7.7.1: Spinning a quarter With your forefi nger, hold a new quarter (one w...
 7.7.2: How many tosses to get a head? When we toss a penny, experience sho...
 7.7.3: Random digits Th e table of random digits (Table B) was produced by...
 7.7.4: From words to probabilities Probability is a measure of how likely ...
 7.7.5: Rolling a die Imagine rolling a fair, sixsided die, like the kind ...
 7.7.6: Toss three coins What is the probability of getting 2 heads and 1 t...
 7.7.7: Personal random numbers? Ask several of your friends (at least 10 p...
 7.7.8: Playing Pick 4 Th e Pick 4 games in many state lotteries announce a...
 7.7.9: Surprising? You are getting to know your new roommate, assigned to ...
 7.7.10: Cold weather coming A TV weather man, predicting a colderthannorm...
 7.7.11: Reacting to risks National newspapers such as USA Today and the New...
 7.7.12: In the long run Suppose that the fi rst six tosses of a coin give s...
 7.7.13: Which party does it better? An opinion poll selects adult Americans...
 7.7.14: Get rid of exams! Suppose that 80% of a schools students favor abol...
 7.7.15: Basic simulation Use Table B to simulate the responses of 10 indepe...
 7.7.16: Organ donors A recent opinion poll showed that about 75% of America...
 7.7.17: First ace Begin with a standard deck of playing cards. Shuffl e the...
 7.7.18: Rockpaperscissors Almost everyone has played the rockpapersciss...
 7.7.19: An unenlightened gambler (a) A gambler knows that red and black are...
 7.7.20: Sports risks Th e probability of dying if you play high school foot...
 7.7.21: Rainy days Th e TV weatherman says, Th eres a 30% chance of rain to...
 7.7.22: Long runs Most people are surprised at the occurrence of long runs ...
 7.7.23: Is the Belgian euro coin fair? Two Polish math professors and their...
 7.7.24: A game of chance I have a little bet to off er you. Toss a coin 10 ...
 7.7.25: Birth months If you choose a student from your school at random, wh...
 7.7.26: First ace again In Exercise 7.17 (page 325), you performed a simula...
 7.7.27: Toss 4 times Imagine tossing a fair coin 4 times. (a) List all poss...
 7.7.28: Use your head Refer to Exercise 7.27. In two diff erent ways, fi nd...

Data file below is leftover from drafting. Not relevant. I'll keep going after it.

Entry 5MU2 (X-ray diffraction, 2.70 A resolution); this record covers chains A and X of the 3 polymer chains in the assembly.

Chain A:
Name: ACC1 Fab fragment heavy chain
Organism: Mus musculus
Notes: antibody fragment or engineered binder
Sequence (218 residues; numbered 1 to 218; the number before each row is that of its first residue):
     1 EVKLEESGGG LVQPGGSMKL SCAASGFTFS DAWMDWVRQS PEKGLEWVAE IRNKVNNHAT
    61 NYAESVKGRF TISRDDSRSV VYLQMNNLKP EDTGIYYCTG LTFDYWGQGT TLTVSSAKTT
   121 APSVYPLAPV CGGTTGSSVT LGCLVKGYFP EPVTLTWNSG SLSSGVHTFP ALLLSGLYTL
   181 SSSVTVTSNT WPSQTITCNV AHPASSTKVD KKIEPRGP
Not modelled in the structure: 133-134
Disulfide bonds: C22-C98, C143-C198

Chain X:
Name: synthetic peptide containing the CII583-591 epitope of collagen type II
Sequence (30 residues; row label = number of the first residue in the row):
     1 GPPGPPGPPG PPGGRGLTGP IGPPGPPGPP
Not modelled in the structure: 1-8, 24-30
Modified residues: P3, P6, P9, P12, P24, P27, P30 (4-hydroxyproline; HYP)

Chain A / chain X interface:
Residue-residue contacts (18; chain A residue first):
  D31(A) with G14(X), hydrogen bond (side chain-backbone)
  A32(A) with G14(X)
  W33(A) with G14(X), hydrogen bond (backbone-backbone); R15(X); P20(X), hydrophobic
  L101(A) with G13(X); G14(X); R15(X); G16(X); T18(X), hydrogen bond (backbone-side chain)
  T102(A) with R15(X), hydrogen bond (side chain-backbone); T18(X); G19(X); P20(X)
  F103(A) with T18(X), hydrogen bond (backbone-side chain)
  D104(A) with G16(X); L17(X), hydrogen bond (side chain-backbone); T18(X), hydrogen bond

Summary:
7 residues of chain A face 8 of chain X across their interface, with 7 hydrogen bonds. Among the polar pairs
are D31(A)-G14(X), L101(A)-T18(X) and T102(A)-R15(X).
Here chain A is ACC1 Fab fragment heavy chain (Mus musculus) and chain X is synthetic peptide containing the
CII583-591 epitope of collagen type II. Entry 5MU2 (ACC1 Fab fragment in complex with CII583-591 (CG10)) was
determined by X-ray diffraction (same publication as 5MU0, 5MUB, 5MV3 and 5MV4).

7.7.29: Pairadice Imagine rolling two fair, sixsided diceone red and one...
 7.7.30: Foursided dice A tetrahedron (see image) is a pyramid with four fa...
 7.7.31: Causes of death Government data assign a single cause for each deat...
 7.7.32: Do husbands do their share? An opinion poll interviewed a random sa...
 7.7.33: Card tables and twoway tables Refer to Example 7.14. Let event C 5...
 7.7.34: More cards Shuffl e a standard deck of playing cards and deal one c...
 7.7.35: Sampling senators, I Th e twoway table below describes the members...
 7.7.36: Who eats breakfast? Students in an urban school were curious about ...
 7.7.37: Playing roulette An American roulette wheel has 38 slots with numbe...
 7.7.38: More roulette Refer to Exercise 7.37. Let event G 5 ball lands in a...
 7.7.39: Sampling senators, II Th e twoway table below describes the member...
 7.7.40: Breakfast eaters, again Th e twoway table below describes the 595 ...
 7.7.41: Playing roulette again Refer to Exercise 7.37 (page 338). Construct...
 7.7.42: At least, at most Refer to Example 7.20 (page 342). Whats the proba...
 7.7.43: MySpace versus Facebook, I A recent survey suggests that 85% of col...
 7.7.44: Computers at Princeton An October 2007 census revealed that 40% of ...
 7.7.45: Researchers carried out a survey of fourth, fi ft h, and sixthgra...
 7.7.46: TCNJ survey, I Th e 28 students in Mr. Starness introductory statis...
 7.7.47: TCNJ survey, II Refer to Exercise 7.46. Construct a Venn diagram to...
 7.7.48: Mutually exclusive versus complementary For each part below, classi...
 7.7.49: Are you my (blood) type? Each of us has an ABO blood type, which de...
 7.7.50: More on blood Th e table below shows the distribution of ABO blood ...
 7.7.51: Even more on blood A persons blood type can be further classifi ed ...
 7.7.52: Ask Marilyn again! In a Parade magazine column, Marilyn vos Savant ...
 7.7.53: Sampling senators, III Th e twoway table at left describes the mem...
 7.7.54: More breakfast eaters Th e twoway table below describes the 595 st...
 7.7.55: Rolling dice Suppose you roll two fair, sixsided diceone red and o...
 7.7.56: Tossing coins Suppose you toss a fair coin twice. Defi ne two event...
 7.7.57: Teachers and advanced degrees Select an adult at random. Let A 5 pe...
 7.7.58: Mutually exclusive versus independent Decide whether the following ...
 7.7.59: Toss four more Imagine that you toss a fair coin 4 times. (a) Draw ...
 7.7.60: Not just hearts Refer to Example 7.23 (page 353). Find the probabil...
 7.7.61: Looking for hearts again Refer to Example 7.23 (page 353). Suppose ...
 7.7.62: Monopoly In the game of Monopoly, a player rolls two sixsided dice...
 7.7.63: MySpace versus Facebook, II A recent survey suggests that 85% of co...
 7.7.64: More computers at Princeton An October 2007 census revealed that 40...
 7.7.65: Fill er up! In June 2008, 88% of automobile drivers fi lled their v...
 7.7.66: Desktop or laptop? A computer company makes desktop and laptop comp...
 7.7.67: Assessing risk Refer to Example 7.25 (page 358). Use the probabilit...
 7.7.68: False positives and negatives Which is a more serious error in each...
 7.7.69: Testing for AIDS, I The ELISA test can help detect whether people h...
 7.7.70: Testing for AIDS, II Refer to the previous exercise. Suppose that w...
 7.7.71: Tall people and basketball players Select an adult at random. Let T...
 7.7.72: TCNJ survey, III Exercise 7.46 (page 347) described the results of ...
 7.7.73: Th e chevaliers problem In the early 1700s, French gamblers played ...